In 1963, with the Pantone Color Guide - also known as the Pantone Matching System - a list of all the colours possible through the combination of 18 basic colours was presented for the first time. In the meantime, the matching system has established itself worldwide in the design and printing industry.
But as it has recently turned out, a book written in Dutch was discovered that, long before the founding of Pantone, mastered the mixing and merging of pigments, capturing and describing all the beautiful shades we see in contemporary art history books. The completeness and condition of the work are particularly impressive!
Artist A. Boogert was the first artist to write a detailed book on colours.
The artist A. Boogert dealt with the treatment of colours in water-based painting more than 300 years ago. In 1692 he wrote an 800-page work, which covers, depicts and describes all possible colours at the time - completely handwritten!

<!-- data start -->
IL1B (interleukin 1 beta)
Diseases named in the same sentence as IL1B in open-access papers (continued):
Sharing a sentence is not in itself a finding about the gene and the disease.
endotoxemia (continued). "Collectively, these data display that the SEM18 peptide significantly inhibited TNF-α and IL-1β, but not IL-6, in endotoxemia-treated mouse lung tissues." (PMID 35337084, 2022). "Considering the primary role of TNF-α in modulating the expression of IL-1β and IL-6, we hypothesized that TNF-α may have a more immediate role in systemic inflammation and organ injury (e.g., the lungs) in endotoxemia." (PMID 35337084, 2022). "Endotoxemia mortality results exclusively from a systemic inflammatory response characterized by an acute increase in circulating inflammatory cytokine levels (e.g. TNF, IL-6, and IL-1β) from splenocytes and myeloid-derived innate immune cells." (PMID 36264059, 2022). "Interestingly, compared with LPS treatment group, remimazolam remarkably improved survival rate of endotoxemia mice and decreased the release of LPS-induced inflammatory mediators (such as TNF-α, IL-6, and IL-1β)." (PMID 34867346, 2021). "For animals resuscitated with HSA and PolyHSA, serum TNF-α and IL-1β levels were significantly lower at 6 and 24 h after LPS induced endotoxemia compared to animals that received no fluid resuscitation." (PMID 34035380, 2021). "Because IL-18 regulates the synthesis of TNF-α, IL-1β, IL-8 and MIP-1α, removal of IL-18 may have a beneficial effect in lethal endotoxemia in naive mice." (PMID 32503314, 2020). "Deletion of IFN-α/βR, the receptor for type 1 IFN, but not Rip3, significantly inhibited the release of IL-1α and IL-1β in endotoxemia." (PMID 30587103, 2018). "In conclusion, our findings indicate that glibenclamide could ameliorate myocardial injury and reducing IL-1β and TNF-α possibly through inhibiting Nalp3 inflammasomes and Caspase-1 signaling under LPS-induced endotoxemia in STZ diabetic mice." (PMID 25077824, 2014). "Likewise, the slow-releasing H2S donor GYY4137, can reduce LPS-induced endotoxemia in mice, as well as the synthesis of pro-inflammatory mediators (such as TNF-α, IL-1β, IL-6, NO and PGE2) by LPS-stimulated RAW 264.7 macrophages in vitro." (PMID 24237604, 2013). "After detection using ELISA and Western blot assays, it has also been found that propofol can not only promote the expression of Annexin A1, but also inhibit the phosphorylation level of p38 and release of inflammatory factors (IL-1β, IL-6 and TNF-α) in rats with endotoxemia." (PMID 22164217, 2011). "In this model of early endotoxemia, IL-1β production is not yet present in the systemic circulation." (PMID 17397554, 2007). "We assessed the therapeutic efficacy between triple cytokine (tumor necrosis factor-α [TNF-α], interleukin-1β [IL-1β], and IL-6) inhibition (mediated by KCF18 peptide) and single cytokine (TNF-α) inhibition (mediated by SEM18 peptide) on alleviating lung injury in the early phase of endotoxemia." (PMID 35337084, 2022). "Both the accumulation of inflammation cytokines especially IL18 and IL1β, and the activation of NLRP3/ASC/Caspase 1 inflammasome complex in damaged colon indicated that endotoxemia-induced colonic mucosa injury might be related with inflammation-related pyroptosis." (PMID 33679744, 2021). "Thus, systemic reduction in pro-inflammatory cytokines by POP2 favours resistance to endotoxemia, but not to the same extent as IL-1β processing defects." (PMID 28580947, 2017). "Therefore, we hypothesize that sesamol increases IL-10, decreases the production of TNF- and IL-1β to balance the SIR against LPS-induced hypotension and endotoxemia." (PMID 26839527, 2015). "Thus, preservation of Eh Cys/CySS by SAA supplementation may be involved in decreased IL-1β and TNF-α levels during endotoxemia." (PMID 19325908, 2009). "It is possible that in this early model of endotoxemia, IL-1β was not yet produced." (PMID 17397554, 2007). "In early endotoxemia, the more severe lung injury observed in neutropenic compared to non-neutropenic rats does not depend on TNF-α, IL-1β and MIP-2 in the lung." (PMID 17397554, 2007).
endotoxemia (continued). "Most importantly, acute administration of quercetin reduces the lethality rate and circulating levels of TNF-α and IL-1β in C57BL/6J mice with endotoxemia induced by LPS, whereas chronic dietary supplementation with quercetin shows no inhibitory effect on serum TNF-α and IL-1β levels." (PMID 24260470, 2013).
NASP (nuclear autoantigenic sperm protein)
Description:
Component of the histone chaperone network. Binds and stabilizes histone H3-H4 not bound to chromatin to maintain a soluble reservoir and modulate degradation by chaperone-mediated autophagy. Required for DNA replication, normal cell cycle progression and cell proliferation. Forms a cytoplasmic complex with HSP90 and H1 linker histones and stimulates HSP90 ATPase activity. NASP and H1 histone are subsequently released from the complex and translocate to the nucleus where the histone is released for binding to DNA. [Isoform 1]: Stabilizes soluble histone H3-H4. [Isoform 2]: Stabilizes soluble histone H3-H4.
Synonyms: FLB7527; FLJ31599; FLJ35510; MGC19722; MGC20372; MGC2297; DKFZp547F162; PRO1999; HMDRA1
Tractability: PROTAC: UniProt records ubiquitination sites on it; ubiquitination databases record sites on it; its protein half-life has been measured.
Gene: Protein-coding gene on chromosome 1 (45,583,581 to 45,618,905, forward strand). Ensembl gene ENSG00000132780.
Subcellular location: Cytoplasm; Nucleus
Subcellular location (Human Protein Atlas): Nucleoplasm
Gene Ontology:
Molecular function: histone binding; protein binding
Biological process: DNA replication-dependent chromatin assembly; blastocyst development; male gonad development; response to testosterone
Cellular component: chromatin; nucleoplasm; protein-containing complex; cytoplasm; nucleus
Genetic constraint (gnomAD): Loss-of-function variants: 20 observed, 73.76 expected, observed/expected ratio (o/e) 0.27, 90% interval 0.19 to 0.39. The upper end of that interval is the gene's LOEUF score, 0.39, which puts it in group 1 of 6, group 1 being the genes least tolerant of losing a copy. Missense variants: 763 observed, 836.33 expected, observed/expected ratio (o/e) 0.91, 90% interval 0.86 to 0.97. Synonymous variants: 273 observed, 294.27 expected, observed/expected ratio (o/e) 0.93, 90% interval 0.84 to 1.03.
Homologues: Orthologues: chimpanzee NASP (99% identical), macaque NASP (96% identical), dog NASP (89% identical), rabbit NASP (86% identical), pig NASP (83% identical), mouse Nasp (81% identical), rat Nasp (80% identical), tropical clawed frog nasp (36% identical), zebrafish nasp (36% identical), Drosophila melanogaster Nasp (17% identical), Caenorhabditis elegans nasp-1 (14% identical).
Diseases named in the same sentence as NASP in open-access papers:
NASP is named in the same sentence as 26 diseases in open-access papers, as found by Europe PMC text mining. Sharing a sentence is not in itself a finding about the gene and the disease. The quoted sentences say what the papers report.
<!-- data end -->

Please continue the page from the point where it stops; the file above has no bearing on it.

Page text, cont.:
Since the book was created by him completely by hand and was therefore absolutely unique, he made sure that it could hardly get any attention among painters at that time. It was probably one of the most comprehensive and complete works of his time. Even among today's art scholars, the book has not been noticed for a long time or simply “overlooked”.
The digitized version of the Boogert Color Guide
We find it fascinating that the book, which is more than 300 years old, contains such a comprehensive and extensive collection of knowledge as nobody would suspect. If you would like to compare the colours contained in this rarity with the relatively virgin Pantone Matching System, you can have a look at the digitized version of the book and be inspired here.
But what do you think the Color Guide designed by Pantone is just a copy of the 300-year-old book by artist A. Boogert? We look forward to your comment!